Behind the dash in new market listings
There's been an unexpected surge in new listings on the Australian share market over recent months. So, what is driving this IPO boom?
There's been an unexpected surge in new listings on the Australian share market over recent months.
The sharp fall on global financial markets over February and March saw Australia's initial public offering (IPO) activity almost come to a complete standstill as the COVID-19 pandemic deterred many companies from undertaking public listings.
Only 12 companies completed IPOs on the Australian Securities Exchange (ASX) during the first half of the year.
But it's been a vastly different story in the second half despite the worsening spread of COVID-19, which continues to severely impact economies and financial markets globally.
While volatility on markets is ever-present, these very uncertain conditions are not discouraging some companies from going down the public listing route.
From 1 July to the end of October a total of 24 new companies have listed on the ASX, and between now and the end of this year there will be another 20.
That will bring the total number of ASX floats undertaken this year to 56, which will be only slightly down on the 63 listings completed in 2019.
Global IPO activity spikes
This uptick in IPO activity is certainly not confined to Australia.
On a global level, the three months to the end of September was the most active third quarter in the last 20 years by investor proceeds, and the second highest third quarter by deal numbers.
Data from financial services firm EY shows the acceleration in activity over the quarter brought the total number of IPOs completed this year to 872, with total investor proceeds rising by 43 per cent over the previous year to $230 billion.
In the U.S., the boom in new market listings in the second half has been largely driven by technology, industrials, and health care IPOs. These sectors continue to generate very strong investor interest.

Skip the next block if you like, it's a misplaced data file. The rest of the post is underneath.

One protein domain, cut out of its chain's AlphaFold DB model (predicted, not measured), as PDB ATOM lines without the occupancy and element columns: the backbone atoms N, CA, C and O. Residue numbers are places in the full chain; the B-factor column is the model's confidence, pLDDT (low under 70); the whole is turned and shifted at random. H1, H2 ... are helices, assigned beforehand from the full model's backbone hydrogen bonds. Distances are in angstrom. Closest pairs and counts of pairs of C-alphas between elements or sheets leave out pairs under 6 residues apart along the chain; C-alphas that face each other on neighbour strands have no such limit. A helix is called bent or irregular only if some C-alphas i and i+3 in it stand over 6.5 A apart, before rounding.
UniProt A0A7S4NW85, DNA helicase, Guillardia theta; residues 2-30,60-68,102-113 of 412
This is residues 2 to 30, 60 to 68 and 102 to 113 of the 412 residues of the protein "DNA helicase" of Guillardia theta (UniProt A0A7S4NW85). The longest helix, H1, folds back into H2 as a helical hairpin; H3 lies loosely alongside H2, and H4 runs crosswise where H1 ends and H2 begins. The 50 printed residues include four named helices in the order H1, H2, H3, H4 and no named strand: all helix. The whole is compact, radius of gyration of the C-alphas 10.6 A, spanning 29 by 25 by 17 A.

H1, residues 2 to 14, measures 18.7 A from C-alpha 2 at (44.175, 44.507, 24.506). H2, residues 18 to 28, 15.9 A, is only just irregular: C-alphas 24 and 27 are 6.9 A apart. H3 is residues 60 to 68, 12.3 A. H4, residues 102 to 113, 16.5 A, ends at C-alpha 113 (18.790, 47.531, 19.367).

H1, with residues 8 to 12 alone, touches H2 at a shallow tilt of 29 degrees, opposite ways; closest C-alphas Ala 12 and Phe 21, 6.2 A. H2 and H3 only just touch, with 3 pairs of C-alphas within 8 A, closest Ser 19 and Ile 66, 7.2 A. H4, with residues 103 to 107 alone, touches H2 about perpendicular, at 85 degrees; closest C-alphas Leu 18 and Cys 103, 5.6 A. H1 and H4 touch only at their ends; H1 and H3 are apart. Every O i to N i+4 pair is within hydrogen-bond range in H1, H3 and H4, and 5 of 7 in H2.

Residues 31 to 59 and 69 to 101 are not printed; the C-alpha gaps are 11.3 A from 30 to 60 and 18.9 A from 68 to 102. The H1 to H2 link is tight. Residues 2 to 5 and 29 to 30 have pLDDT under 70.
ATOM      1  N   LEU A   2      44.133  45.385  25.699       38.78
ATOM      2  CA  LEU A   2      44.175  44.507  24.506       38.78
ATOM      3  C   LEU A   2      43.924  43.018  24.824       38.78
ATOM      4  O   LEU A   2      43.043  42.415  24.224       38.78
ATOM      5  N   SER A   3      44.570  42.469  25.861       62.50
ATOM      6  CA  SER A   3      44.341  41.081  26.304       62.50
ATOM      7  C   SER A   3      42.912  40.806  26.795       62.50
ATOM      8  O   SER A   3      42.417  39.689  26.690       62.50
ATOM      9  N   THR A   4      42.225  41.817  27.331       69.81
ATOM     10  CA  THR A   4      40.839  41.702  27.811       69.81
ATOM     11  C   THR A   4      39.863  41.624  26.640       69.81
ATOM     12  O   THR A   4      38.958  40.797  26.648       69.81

So, what is driving this IPO boom?
In the face of record low interest rates, investors worldwide are hunting for higher returns and increasingly are shifting their cash holdings into other asset classes including equities.
Last week the Reserve Bank of Australia followed the line of many other central banks by cutting our official cash rate to just 0.1 per cent. Cash returns after inflation are negative.
As such, record investor inflows are continuing into exchange traded funds (ETFs) and managed funds, with capital primarily coming from people wanting to achieve strong asset diversification through broad exposure to equity and bond markets.
The IPO boom, on the other hand, is being fuelled largely by speculators who are seeking out short-term profits.
Australia's 2020 IPO scorecard
ASX trading data confirms that many IPO investors are buying into companies during their initial offer process and then selling out very quickly, often on the first day of listing.
This is obviously high risk. Although quick gains can be made, so can quick losses.
An analysis of the IPOs undertaken on the Australian share market so far this year shows that while some companies have generated strong first-day gains for investors, others have done the opposite.
In fact, less than 20 per cent of Australian IPOs this year are trading above their opening day closing price. Several companies, which recorded strong first-day gains, are now in negative territory.
Overall, more than 40 per cent of the companies that have listed on the ASX this year are currently trading below their initial offer price.
Other new listings, while they are trading above their IPO share issue price, have actually not matched the strong gains of the broader Australian share market over the time they have been listed.
A number of new ASX listings have strongly outperformed the broader market on a percentage basis, and several companies have more than doubled in price.
By contrast, an equal number of IPOs are trading more than 30 per cent below their share issue price.
Taking a long-term approach to IPOs
Many IPOs invariably do have a high level of risk and are prone to speculative trading.
What's important to keep in mind is that every listed company in the world – including the very largest – has at some stage come to their market through an IPO listing process.
As such, participating in an IPO can certainly form part of a broad, long-term investment strategy.
Just like any investment, it's crucial to undertake extensive due diligence before committing capital to an IPO. This includes reading the company's prospectus thoroughly and conducting other market research.
Even the very largest, established listed companies are susceptible to market and specific risks.
Which is why diversification, both within and across asset classes, is vital.
Rather than speculating on IPOs, many investors are now moving away from having individual company exposures and diversifying their investment risk through broad market ETFs and managed funds.
By Tony Kaye
Senior Personal Finance Writer, Vanguard Australia
10 Nov, 2020